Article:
Indian nuclear joint venture agreement signed

27 April 2010

An agreement came today to create a joint venture for the construction of new nuclear power plants in India by Nuclear Power Corporation of India Ltd (NPCIL) and National Thermal Power Corporation (NTPC), India's largest power company.


Under the deal, a joint venture company will be set up as a subsidiary of NPCIL, in which NPCIL will hold a 51% stake and NTPC will hold the remainder. The arrangement was signed off today in Delhi by S K Jain, chairman and managing director of NPCIL, and R S Sharma, chairman and managing director of NTPC. The signing follows a memorandum of understanding in February 2009 to establish the joint venture.


Welcoming the signing of the agreement (Image: NTPC)

Although the financial details of the joint venture were not disclosed, Indian media had estimated that investment in the joint venture would total some 150 billion rupees ($3.1 billion) over the next eight years. Details of the project, such as the location and types of the plants to be constructed, will be finalised later.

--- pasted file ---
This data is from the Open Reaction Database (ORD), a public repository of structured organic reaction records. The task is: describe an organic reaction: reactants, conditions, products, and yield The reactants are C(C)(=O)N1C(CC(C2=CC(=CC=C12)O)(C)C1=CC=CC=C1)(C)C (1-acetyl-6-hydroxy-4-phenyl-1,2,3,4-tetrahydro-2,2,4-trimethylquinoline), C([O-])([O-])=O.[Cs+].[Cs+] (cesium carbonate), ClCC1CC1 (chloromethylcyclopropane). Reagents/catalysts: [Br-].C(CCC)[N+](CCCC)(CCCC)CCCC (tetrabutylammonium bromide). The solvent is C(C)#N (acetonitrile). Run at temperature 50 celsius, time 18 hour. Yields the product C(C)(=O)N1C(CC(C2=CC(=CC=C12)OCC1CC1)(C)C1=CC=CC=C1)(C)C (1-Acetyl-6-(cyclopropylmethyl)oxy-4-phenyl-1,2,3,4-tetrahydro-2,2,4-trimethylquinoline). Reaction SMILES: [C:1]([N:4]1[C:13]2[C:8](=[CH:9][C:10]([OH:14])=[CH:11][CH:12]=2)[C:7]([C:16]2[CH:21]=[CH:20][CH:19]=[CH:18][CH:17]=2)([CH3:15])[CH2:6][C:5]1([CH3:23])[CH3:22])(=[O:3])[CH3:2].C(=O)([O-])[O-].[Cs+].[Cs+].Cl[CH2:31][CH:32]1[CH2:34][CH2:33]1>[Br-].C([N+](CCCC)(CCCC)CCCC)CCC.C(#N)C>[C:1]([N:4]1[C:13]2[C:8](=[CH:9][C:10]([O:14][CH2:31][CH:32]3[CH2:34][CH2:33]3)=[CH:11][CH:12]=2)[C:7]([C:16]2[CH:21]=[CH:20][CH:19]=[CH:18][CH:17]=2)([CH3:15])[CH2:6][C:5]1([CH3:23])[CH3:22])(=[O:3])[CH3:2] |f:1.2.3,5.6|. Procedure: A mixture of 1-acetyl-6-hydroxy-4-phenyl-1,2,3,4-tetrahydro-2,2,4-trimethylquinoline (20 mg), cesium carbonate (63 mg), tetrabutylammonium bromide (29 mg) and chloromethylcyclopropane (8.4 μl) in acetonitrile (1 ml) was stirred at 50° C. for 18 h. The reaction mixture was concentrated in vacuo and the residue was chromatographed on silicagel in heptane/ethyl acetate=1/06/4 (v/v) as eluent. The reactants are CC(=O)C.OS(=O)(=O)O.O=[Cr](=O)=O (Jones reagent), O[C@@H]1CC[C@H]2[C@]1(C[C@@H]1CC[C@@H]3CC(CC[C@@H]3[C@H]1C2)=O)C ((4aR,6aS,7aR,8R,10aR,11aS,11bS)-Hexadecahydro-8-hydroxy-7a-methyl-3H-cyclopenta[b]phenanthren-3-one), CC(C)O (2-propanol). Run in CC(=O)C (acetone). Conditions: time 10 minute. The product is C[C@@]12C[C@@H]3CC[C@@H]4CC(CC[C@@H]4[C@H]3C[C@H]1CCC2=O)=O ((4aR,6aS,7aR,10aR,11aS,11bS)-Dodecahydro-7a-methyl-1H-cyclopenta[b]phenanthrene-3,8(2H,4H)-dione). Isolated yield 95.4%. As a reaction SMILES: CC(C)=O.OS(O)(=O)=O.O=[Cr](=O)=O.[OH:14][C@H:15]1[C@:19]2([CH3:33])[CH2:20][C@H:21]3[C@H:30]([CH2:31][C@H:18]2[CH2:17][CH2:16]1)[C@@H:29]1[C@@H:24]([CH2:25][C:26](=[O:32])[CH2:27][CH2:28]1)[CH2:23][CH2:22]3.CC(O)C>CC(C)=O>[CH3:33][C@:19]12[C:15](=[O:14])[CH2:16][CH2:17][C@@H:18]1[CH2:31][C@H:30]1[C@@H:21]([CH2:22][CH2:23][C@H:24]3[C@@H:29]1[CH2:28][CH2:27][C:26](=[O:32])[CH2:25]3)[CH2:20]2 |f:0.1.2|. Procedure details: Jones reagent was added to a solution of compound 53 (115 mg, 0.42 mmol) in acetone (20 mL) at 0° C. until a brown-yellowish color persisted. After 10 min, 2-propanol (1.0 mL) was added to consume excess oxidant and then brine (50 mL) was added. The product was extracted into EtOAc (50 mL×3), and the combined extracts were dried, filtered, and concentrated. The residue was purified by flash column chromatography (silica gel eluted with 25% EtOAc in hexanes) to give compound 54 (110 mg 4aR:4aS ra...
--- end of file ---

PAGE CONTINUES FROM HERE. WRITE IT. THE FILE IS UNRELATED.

In March 2008, NTPC's board of directors approved a proposal to amend its association documents to allow the use of nuclear power. At the end of October 2008, the board approved a proposal to approach NPCIL with a view to signing a memorandum of understanding towards new nuclear projects. NTPC has already made clear its intention to operate 2000 MWe of nuclear capacity by 2017.


The NPCIL-NTPC joint venture will be the first joint venture in nuclear power generation in India. Several private companies in India have expressed an interest in entering the nuclear power generating business, possibly through joint ventures with NPCIL.


Presently, only NPCIL and Bhavini - a government enterprise set up to focus on fast breeder reactors - are authorized to construct nuclear power plants in India. Current legislation calls for NPCIL to hold a majority stake in any nuclear power plant project. It is expected, however, that the rules will be changed in time to allow other competent companies to control nuclear infrastructure.


Researched and written

by World Nuclear News